Ohtakara K, Hayashi S, Tanaka H, Hoshi H. Dosimetric comparison of 2.5 mm vs. 3.0 mm leaf width micro-multileaf collimator-based treatment systems for intracranial stereotactic radiosurgery using dynamic conformal arcs: implications for treatment planning. Jpn J Radiol. 2011;29:630–8.
Monk JE, Perks JR, Doughty D, Plowman PN. Comparison of a micro-multileaf collimator with a 5-mm-leaf-width collimator for intracranial stereotactic radiotherapy. Int J Radiat Oncol Biol Phys. 2003;57:1443–9.
Tanyi JA, Kato CM, Chen Y, Chen Z, Fuss M. Impact of the high-definition multileaf collimator on linear accelerator-based intracranial stereotactic radiosurgery. Br J Radiol. 2011;84:629–38.
Dvorak P, Georg D, Bogner J, Kroupa B, Dieckmann K, Potter R. Impact of IMRT and leaf width on stereotactic body radiotherapy of liver and lung lesions. Int J Radiat Oncol Biol Phys. 2005;61:1572–81.
Jin JY, Yin FF, Ryu S, Ajlouni M, Kim JH. Dosimetric study using different leaf-width MLCs for treatment planning of dynamic conformal arcs and intensity-modulated radiosurgery. Med Phys. 2005;32:405–11.
Dhabaan A, Elder E, Schreibmann E, Crocker I, Curran WJ, Oyesiku NM, Shu HK, Fox T. Dosimetric performance of the new high-definition multileaf collimator for intracranial stereotactic radiosurgery. J Appl Clin Med Phys. 2010;11:3040.
O’Malley L, Pignol JP, Beachey DJ, Keller BM, Presutti J, Sharpe M. Improvement of radiological penumbra using intermediate energy photons (IEP) for stereotactic radiosurgery. Phys Med Biol. 2006;51:2537–48.
Thomas SJ. Factors affecting penumbral shape and 3D dose distributions in stereotactic radiotherapy. Phys Med Biol. 1994;39:761–71.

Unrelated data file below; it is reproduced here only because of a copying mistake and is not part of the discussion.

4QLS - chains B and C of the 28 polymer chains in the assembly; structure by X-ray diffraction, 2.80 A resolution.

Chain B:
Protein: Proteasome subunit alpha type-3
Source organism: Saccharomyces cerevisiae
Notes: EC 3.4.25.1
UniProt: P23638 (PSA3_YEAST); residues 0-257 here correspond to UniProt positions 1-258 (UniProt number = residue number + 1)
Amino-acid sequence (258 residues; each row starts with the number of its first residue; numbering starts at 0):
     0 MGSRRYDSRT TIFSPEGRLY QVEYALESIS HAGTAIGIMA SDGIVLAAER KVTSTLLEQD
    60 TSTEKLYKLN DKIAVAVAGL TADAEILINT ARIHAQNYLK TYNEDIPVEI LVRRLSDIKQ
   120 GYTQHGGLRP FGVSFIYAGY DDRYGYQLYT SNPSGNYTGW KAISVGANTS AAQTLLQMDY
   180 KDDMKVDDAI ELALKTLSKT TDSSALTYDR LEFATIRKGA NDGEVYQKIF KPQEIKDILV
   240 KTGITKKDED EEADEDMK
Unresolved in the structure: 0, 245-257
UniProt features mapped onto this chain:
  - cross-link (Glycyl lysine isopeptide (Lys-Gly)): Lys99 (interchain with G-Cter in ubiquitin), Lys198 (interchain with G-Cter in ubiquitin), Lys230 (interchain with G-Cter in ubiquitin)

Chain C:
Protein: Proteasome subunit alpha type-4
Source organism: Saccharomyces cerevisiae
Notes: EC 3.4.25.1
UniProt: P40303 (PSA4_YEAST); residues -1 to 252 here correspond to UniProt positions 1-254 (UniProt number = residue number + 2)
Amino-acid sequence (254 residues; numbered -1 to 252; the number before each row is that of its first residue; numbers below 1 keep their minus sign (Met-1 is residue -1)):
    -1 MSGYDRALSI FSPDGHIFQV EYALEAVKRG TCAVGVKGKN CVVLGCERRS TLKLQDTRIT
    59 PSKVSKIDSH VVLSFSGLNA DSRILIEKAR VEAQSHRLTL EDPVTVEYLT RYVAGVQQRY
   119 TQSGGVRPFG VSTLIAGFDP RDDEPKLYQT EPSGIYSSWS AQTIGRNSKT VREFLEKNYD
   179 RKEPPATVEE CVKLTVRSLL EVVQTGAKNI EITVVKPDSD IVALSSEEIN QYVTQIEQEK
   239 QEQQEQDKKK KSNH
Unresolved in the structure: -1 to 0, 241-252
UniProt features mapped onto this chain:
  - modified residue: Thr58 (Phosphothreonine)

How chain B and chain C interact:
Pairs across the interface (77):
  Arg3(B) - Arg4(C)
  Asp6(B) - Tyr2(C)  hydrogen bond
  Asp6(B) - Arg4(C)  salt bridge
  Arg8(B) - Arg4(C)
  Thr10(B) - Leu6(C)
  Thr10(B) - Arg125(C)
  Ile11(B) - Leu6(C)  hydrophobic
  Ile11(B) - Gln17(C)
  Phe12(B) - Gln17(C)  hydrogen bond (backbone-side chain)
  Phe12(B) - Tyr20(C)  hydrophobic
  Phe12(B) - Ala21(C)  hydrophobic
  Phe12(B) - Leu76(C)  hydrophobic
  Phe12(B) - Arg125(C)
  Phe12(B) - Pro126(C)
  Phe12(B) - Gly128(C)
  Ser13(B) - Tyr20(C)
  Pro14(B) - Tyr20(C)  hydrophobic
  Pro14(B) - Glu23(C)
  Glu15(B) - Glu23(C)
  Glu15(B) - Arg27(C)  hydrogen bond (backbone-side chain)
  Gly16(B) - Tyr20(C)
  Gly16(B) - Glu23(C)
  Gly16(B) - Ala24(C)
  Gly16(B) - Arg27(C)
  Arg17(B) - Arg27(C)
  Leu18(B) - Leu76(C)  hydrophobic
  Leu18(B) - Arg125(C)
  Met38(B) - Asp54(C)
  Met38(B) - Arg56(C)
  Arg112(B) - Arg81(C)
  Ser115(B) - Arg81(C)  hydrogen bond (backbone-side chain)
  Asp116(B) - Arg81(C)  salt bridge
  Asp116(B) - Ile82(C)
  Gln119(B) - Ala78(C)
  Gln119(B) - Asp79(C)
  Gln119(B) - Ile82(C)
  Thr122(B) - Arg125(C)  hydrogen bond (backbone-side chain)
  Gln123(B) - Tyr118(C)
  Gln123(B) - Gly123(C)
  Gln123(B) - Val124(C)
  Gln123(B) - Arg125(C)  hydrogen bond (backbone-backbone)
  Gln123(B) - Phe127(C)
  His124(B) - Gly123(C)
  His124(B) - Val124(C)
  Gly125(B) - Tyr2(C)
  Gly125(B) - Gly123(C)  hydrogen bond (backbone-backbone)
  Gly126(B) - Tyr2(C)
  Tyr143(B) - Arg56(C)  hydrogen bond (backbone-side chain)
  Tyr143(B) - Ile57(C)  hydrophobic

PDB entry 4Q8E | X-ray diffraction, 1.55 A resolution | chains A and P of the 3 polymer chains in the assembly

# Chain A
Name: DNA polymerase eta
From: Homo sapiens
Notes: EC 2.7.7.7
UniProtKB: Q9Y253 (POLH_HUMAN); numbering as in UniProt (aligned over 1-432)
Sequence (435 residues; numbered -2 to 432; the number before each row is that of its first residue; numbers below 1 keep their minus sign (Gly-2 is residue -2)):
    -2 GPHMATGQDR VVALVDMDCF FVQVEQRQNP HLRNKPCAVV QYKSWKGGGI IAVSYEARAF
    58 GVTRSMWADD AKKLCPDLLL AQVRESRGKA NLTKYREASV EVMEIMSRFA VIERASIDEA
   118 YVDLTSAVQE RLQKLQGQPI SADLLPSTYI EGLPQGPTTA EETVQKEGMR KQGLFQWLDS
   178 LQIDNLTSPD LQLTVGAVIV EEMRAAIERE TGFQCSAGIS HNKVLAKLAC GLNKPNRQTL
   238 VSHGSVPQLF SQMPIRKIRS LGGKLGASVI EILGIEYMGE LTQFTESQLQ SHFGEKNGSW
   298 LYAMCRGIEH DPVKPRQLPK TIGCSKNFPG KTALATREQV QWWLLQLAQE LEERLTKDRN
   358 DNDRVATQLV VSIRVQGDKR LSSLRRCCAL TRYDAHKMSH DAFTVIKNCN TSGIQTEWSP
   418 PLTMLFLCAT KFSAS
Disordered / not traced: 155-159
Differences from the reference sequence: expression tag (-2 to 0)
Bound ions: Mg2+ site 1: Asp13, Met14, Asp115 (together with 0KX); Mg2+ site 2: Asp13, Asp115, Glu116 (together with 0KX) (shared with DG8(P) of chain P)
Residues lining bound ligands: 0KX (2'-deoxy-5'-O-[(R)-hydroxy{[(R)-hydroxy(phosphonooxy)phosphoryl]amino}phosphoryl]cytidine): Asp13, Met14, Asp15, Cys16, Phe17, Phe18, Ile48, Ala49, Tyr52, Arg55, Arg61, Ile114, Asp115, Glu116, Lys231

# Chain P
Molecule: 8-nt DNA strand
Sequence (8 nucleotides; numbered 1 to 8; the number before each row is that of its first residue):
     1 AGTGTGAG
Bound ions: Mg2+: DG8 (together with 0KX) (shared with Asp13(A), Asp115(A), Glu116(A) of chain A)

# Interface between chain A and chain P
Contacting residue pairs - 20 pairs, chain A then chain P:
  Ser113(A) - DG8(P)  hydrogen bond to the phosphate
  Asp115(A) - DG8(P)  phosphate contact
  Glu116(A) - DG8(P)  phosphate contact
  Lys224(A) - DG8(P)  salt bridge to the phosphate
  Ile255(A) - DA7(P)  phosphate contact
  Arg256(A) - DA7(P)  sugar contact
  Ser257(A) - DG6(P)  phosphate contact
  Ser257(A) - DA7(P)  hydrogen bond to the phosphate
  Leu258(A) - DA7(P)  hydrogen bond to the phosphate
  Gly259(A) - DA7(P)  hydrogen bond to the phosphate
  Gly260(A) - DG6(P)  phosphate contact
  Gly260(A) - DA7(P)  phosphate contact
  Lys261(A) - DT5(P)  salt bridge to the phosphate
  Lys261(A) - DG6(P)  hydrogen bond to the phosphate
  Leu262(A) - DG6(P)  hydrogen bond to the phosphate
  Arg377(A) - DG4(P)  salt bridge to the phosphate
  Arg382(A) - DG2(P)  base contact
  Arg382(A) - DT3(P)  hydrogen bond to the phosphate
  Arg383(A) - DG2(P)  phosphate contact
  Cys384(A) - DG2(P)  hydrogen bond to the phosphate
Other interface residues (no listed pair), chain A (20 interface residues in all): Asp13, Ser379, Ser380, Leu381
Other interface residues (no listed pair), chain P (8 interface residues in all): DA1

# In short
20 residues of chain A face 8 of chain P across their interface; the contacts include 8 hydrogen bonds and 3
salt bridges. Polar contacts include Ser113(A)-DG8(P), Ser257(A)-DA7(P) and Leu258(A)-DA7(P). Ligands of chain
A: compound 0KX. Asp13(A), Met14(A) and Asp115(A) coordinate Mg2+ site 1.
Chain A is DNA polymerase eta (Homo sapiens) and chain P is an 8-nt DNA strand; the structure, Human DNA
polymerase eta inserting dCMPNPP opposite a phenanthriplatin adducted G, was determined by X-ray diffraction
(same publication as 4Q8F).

Bratengeier K, Seubert B, Holubyev K, Schachner H. Considerations on IMRT for quasi-isotropic non-coplanar irradiation. Phys Med Biol. 2012;57:7303–15.
Paddick I. A simple scoring ratio to index the conformity of radiosurgical treatment plans. Technical note. J Neurosurg. 2000;93 Suppl 3:219–22.
Paddick I, Lippitz B. A simple dose gradient measurement tool to complement the conformity index. J Neurosurg. 2006;105 Suppl:194–201.
ICRU, “Prescribing, Recording, and Reporting Photon-Beam Intensity-Modulated Radiation Therapy (IMRT): Contents,” J ICRU 10, NP (2010).
Torrens M, Chung C, Chung HT, Hanssens P, Jaffray D, Kemeny A, Larson D, Levivier M, Lindquist C, Lippitz B, Novotny Jr J, Paddick I, Prasad D, Yu CP. Standardization of terminology in stereotactic radiosurgery: Report from the Standardization Committee of the International Leksell Gamma Knife Society: special topic. J Neurosurg. 2014;121 Suppl:2–15.
Prabhakar R, Rath GK, Haresh KP, Manoharan N, Laviraj MA, Rajendran M, Julka PK. A study on the tumor volume computation between different 3D treatment planning systems in radiotherapy. J Cancer Res Ther. 2011;7:168–73.
Adams EJ, Cosgrove VP, Shepherd SF, Warrington AP, Bedford JL, Mubata CD, Bidmead AM, Brada M. Comparison of a multi-leaf collimator with conformal blocks for the delivery of stereotactically guided conformal radiotherapy. Radiother Oncol. 1999;51:205–9.